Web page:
Paper on an Improved Tangent Formula Search Engine to Appear at SIGIR 2016
Computer Science PhD student Kenny Davila, Dr. Richard Zanibbi, and Drs. Frank Tompa and Andrew Kane from the Univeristy of Waterloo (Canada) will have their paper entitled "Multi-Stage Math Formula Search: Using Appearance-Based Similarity Metrics at Scale" appear in the proceedings of SIGIR 2016, the leading international conference on information retrieval. They will present their paper at the conference in Pisa, Italy this coming July.
The paper describes improvements to the Tangent formula search engine created by the Document and Pattern Recognition Lab. David Stalnaker created Tangent for his MSc thesis in 2013, building upon ideas from Thomas Schellenberg's earlier MSc thesis. Nidhin Pattaniyil added support for matrices and keywords in 2014 for his MSc project, producing top results for the international NTCIR-11 math retrieval task ( EE Times Story, ACM TechNews Story).
Drs. Tompa and Kane began collaborating with Kenny Davila and Dr. Zanibbi in Oct. 2014, when Dr. Zanibbi visited the University of Waterloo for a month during his sabbatical. Dr. Tompa is a Distinguished Professor Emeritus at U.Waterloo, a Fellow of the ACM, and an influential researcher in the areas of databases and information retrieval. Dr. Kane is a postdoctoral researcher at the University of Waterloo specializing in high-performance retrieval systems.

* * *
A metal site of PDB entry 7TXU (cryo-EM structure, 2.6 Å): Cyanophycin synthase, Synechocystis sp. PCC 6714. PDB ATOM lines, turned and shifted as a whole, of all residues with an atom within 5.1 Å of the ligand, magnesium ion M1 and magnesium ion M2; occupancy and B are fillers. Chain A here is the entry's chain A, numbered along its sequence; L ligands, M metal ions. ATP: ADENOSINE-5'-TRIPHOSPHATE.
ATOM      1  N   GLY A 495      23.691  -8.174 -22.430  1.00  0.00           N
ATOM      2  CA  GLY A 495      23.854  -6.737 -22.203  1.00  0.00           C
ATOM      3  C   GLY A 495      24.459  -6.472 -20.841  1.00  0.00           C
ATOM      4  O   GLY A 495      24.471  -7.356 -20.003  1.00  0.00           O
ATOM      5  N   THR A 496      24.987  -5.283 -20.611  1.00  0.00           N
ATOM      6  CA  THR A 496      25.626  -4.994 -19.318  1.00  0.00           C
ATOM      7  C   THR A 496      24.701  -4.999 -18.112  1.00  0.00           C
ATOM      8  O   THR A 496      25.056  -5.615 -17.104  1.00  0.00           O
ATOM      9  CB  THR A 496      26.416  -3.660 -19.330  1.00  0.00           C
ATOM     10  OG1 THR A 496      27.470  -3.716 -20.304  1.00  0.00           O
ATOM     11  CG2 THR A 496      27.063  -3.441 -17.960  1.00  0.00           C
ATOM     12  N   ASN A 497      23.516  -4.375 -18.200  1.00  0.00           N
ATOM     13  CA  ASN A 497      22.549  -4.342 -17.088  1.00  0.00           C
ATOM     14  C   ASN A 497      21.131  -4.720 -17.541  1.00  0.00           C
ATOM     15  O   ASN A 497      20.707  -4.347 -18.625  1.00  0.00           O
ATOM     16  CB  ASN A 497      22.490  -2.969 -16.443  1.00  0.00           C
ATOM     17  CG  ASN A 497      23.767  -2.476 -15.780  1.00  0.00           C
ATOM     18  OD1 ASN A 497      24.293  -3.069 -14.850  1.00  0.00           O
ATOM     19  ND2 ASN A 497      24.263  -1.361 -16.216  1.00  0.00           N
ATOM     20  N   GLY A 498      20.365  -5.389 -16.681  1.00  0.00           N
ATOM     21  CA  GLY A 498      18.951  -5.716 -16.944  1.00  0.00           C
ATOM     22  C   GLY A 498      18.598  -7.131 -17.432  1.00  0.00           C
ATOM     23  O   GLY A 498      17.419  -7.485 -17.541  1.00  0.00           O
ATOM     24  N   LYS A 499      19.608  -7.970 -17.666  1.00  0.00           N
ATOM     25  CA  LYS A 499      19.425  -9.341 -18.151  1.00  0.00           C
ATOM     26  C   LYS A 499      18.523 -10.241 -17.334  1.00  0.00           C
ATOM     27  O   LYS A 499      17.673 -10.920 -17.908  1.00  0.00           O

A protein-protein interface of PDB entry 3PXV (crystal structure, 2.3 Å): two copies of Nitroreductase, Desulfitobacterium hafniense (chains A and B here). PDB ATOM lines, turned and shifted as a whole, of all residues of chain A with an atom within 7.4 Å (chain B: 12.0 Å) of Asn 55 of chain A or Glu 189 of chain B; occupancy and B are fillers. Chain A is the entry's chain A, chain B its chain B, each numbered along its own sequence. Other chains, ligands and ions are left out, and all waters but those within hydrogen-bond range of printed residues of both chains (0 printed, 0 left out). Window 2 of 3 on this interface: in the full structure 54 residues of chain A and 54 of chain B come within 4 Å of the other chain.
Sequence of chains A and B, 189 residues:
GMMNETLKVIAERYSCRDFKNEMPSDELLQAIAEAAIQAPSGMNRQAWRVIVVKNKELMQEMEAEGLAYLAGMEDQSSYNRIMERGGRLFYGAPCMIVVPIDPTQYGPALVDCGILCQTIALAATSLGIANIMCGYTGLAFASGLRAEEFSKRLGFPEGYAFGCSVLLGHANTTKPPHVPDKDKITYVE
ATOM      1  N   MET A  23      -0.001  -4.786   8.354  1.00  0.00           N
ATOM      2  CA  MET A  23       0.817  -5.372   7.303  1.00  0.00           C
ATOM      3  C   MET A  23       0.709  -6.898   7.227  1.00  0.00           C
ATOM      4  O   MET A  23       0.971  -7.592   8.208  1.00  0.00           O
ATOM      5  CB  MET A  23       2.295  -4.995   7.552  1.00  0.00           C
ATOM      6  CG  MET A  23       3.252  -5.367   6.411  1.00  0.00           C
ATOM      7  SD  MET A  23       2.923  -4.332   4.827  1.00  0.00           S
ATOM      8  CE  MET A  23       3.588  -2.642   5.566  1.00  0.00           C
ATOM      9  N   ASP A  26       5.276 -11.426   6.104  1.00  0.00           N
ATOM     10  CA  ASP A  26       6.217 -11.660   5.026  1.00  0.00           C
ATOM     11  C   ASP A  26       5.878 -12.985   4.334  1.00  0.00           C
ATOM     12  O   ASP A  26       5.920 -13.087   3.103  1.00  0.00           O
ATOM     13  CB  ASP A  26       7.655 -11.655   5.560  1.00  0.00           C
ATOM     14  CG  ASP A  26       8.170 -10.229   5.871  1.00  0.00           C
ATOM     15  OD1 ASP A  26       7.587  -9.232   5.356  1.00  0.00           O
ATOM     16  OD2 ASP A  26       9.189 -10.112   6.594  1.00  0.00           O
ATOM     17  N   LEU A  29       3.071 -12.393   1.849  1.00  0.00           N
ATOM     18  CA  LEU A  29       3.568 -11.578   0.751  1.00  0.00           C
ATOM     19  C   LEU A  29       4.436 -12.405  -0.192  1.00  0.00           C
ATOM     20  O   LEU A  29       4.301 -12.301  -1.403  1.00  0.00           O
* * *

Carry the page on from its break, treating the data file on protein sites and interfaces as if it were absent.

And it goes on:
The SIGIR paper describes an improved retrieval model based on pairs of symbols in formulae, a new two-pass retrieval architecture, and a new formula similarity metric, the Maximum Subtree Similarity (MSS). Together, these modifications produce state-of-the-art retrieval results, and greatly improve Tangent's handling of queries containing variables and wildcards (e.g. to identify variants of the Pythagorean theorem using different variable names, or find all exponents with base 'e'). The paper also describes substantial reductions in storage and run-time requirements, allowing the system to be used in real-time for large collections such as Wikipedia.
Image Caption: Example search results from the Tangent search engine. The results shown were produced using the NTCIR-11 Wikipedia collection containing over 380,000 formulae.